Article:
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Wrestling with the Question of American Identity and Whether Consensus is Possible

On May 13, the John W. Kluge Center held a panel discussion on the changing interpretations of the nation’s founding principles, with the goal of illuminating a shared vision of the United States and its history for Americans across the spectrum of political beliefs. The full event is now available to view.

Kluge Prize Winner Danielle Allen, who moderated the discussion, began by laying out some objectives. The conversation gathered “three outstanding thinkers and doers, each of whom is wrestling with the question of American identity, the question of how to narrate the many identities that form” the United States, and the “hard problem” of “the relationship that citizens and residents of a healthy democratic society should have with one another.”

Key questions, for Allen, included: “How should we name a positive version of that relationship?” and, “what kinds of narratives of our histories do we need in order to anchor that kind of healthy relationship?” Allen emphasized that while agreeing to a single American story may not be possible, acceptance of “plural narratives” that provide different perspectives and understandings of history may be.

Natalia Molina, Distinguished Professor in the Department of American Studies and Ethnicity at the University of Southern California, began by talking about the idea of race as relational. Molina said that much of the attention focused on hate crimes against Asian Americans in early 2021 doesn’t acknowledge the underlying complex of racial relationships and bigotries.

Anti-Asian sentiment throughout the pandemic, Molina said, attempts to make Americans afraid of Central American refugees, and the “othering of immigrants and othering of anyone seen as non-white and therefore non-American” are pervasive. “They keep that hate alive, and they set the stage for the kinds of crimes we see today,” she said, pointing to the recent spate of hate crimes against Asian Americans. “Those stories shape one another.”

Cathy Park Hong, New Republic Poetry Editor and author of the award-winning “Minor Feelings,” said that as the year approaches when people of color form the majority of the US population, “I don’t think we have quite yet figured out how to talk about what the lexicon and narratives will be,” around race. In that light, Hong said she hopes “we will really reevaluate how we talk about who ‘us’ is.”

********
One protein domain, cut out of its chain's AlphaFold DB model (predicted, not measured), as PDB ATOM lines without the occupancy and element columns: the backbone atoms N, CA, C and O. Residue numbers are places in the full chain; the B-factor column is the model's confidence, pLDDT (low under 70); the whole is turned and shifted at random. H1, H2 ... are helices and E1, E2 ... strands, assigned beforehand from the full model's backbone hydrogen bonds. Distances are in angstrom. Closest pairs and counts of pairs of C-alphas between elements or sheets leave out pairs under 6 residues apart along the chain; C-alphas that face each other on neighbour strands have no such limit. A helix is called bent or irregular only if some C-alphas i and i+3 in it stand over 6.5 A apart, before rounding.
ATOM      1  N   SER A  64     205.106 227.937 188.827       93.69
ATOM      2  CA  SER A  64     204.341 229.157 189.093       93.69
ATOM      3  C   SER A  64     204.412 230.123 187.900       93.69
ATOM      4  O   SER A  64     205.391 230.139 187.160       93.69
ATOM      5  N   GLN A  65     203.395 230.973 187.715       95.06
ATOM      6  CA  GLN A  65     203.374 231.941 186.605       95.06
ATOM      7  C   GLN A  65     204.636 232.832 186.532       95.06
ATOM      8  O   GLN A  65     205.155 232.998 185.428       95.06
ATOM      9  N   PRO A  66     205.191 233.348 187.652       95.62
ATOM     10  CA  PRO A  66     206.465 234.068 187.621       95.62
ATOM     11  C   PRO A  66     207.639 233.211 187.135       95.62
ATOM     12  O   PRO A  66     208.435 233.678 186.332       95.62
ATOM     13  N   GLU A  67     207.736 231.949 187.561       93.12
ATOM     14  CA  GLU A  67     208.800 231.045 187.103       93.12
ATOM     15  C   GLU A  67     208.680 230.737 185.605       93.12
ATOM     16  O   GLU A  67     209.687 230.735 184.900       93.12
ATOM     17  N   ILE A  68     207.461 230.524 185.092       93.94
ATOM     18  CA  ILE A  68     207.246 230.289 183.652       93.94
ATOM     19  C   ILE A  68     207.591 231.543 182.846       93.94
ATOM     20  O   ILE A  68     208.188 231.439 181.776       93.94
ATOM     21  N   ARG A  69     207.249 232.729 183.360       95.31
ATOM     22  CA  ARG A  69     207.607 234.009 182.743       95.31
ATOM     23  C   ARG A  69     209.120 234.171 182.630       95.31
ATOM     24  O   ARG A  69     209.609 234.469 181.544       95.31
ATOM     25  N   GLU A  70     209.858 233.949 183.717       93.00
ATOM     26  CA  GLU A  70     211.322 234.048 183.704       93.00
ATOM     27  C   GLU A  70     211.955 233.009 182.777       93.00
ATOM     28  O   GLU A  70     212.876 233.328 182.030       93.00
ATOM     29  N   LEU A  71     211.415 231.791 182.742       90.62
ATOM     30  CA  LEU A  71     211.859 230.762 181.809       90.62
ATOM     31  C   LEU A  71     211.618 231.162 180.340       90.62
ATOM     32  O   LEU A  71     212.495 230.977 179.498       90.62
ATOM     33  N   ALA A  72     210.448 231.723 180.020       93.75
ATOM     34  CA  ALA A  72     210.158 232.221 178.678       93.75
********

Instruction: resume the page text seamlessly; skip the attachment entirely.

Previously, Hong said, the idea of “white innocence erased the long legacy of enslavement and genocide of indigenous people, but also, and this is where Asian Americans come in, managing of borders.” She compared the history of Asian Americans and Latino Americans, saying that both have been viewed as diseases to be kept out of the country, and are still subject to strict quotas even after some immigration restrictions were loosened. Hong expressed her hope that the term Asian American could hark back to its origins, when it was used to show solidarity with the Black Power movement and the anti-imperialist movement in the 1960s. She hopes that the term “Asian American is not just a label that flattens us,” but rather that it is used to show opposition to injustice for all oppressed groups, Hong said.

Samuel Goldman, Associate Professor of Political Science at George Washington University, began by describing the growing emphasis on finding a consensus vision of history that emerged in the late 20th century US as the nation made a shift from white political domination towards something resembling a multi-ethnic democracy. “That change required a new way of understanding consensus, that could include a wider range of citizens even if it did not immediately, or perhaps ever, include everyone on equal terms,” he said. But the idea of consensus has limitations, Goldman said, considering the wide variety of people across a large nation.

“At a level of extreme abstraction it’s not so difficult to find some degree of consensus. When you get more specific it gets a lot harder,” he said. Goldman was skeptical of the enterprise, though he did not think it should be abandoned entirely. Still, he advocated for a refocusing away from “the pursuit of consensus and towards the cultivation of more limited and maybe also more controversial forms of association and meaning.” Pursuing consensus results in hedging and “trying to split the difference,” Goldman said, rather than beginning from a statement of what one truly thinks. Instead, he said, bonds would be better cultivated among people who disagree through interacting and living together in person, rather than “relying on social media and grand pronouncements that are easily communicated” by mass media. It would be easier to seek consensus on small things, he said, at the local and community level, rather than trying to find a consensus on the idea of US history as a whole.

Watch the full event:

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